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Study identifies prevalence of rickets among 16th century sailors

The Mary Rose Geoff Hunt c/o The Mary Rose Trust and Portsmouth Historic Dockyard

Displayed are two bone specimens taken from sailors on board the Mary Rose, which sank in 1545. One bone (darker) has rickets and the other (lighter) does not. Some bones that appeared abnormal in shape were found to have rickets. The dark discolouration on the rickets infected bone is due to the effects of the conditions underwater.

Press release issued: 16 December 2014

The bones of sailors who sailed on Henry VIII’s Mary Rose ship have been analysed with the help of new laser technology to identify evidence of bone disease.

The famous vessel sank in battle on the 19 July 1545, resulting in over 400 men losing their lives. The environment of the Solent meant that the ship and the sailors were preserved in silt, which helped to keep them in remarkably good condition.

They were analysed with Raman spectroscopy - a pioneering, non-destructive laser technology, to identify evidence of bone disease. The application of Raman spectroscopy to the study of bone diseases in historical populations was novel and the work has been published in the Journal of Archaeological Science.

Two sets of tibia bones - bones that appeared anatomically healthy and bones that were abnormal in shape - were obtained from The Mary Rose Trust, and compared to a ‘normal’ bone from someone who had recently died, which was supplied by the Vesalius Clinical Training Centre at the University of Bristol. 

The deformations in the abnormal bones were suspected to be due to a metabolic bone disease such as rickets (the poor diet of the average person in the 1500s would have increased the prevalence of rickets). The results of the Raman study confirmed that the abnormally shaped bones did in fact have chemical abnormalities.

The bones were analysed at the Royal National Orthopaedic Hospital (RNOH) in Stanmore, North London, as part of a study by University College London (UCL), the Science and Technology Facilities Council (STFC) and The Mary Rose Trust.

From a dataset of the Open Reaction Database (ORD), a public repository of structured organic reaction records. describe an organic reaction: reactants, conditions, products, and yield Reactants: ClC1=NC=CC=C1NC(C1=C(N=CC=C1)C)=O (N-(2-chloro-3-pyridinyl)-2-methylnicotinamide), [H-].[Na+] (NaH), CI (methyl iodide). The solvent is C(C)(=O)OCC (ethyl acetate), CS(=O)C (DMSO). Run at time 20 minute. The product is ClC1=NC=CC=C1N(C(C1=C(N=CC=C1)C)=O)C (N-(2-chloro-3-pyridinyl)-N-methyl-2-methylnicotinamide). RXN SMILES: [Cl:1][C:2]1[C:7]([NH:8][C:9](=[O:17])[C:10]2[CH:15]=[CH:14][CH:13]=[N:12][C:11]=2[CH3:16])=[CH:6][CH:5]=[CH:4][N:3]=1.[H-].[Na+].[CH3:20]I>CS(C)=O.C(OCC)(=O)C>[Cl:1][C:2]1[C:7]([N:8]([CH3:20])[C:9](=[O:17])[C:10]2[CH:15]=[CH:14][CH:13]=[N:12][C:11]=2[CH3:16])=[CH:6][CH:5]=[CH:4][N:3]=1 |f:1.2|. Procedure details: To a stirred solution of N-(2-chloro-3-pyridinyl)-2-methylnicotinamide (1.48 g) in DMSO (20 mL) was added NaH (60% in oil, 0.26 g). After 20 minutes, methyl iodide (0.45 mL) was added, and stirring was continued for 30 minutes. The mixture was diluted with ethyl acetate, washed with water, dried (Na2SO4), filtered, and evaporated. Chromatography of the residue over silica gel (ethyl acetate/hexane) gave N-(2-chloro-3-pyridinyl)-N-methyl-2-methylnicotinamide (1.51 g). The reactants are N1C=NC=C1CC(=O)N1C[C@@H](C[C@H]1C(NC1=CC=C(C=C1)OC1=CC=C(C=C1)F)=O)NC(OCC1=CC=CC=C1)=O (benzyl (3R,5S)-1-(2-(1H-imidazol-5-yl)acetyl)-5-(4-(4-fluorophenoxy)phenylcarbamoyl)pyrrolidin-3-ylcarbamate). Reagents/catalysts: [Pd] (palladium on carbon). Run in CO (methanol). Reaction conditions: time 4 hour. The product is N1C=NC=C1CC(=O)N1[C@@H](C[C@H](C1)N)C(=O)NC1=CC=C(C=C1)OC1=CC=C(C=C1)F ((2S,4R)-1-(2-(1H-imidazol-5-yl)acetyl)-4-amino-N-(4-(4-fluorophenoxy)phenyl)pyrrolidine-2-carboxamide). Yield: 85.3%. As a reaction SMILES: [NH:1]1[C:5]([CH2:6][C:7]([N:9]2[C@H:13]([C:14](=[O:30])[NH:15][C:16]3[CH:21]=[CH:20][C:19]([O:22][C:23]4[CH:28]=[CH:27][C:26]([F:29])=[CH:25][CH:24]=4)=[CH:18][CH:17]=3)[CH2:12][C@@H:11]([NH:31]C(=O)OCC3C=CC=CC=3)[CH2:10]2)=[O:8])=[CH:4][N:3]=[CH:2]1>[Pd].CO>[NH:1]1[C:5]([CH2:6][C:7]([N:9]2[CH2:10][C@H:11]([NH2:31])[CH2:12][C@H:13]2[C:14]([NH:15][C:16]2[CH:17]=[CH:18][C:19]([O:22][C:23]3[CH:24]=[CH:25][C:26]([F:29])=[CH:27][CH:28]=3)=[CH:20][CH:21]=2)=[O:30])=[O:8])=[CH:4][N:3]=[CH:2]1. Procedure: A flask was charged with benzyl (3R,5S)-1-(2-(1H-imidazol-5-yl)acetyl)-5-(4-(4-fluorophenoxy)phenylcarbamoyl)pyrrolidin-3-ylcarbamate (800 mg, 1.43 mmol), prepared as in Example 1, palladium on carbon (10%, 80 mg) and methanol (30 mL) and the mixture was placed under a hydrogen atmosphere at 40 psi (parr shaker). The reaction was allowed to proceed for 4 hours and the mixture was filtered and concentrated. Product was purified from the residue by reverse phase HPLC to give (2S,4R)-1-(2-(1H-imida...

The RAMAN study, funded as part of a £1.7 million grant from the Engineering and Physical Sciences Research Council, was led by Professor Allen Goodship at UCL.

Professor Goodship, who is also Director and Head of the Centre for Comparative and Clinical Anatomy at the University of Bristol, said: “There was an amazing similarity in the chemical composition of the normal bones from the Vesalius Centre donors and those that had been on the sea bed for over 400 years.  The use of the Raman technique allow us to analyse these unique specimens without causing any damage.”

The Raman technique shows potential as a tool for understanding the presence and prevalence of metabolic bone disease in historical populations and may have a place in modern-day detection of the condition, with reports earlier this year warning that Britain is seeing a return of Tudor-era diseases.

Dr Jemma Kerns, RAMAN Clinical Study Manager at UCL and RNOH, one of the scientists who conducted the study, commented: “This is the first time that this laser technology has been used to study bone disease in archaeological human bone. We have identified chemical changes in the bones, without damaging them. There is strong evidence to suggest that many of the sailors had suffered from childhood rickets and we hope to apply the Raman technique to the study of modern day rickets.”

Alex Hildred, Curator of Human Remains at the Mary Rose Trust, added: “The Mary Rose Trust has the responsibility for the remains of over 179 individuals who perished with the ship. Their provenance is absolute; they represent the crew of an English warship in July 1545. The human remains have potential to make a contribution to the public through research, education, display and interpretation. Their use to confirm the presence and prevalence of metabolic bone disease in the 16th century is one of these contributions.”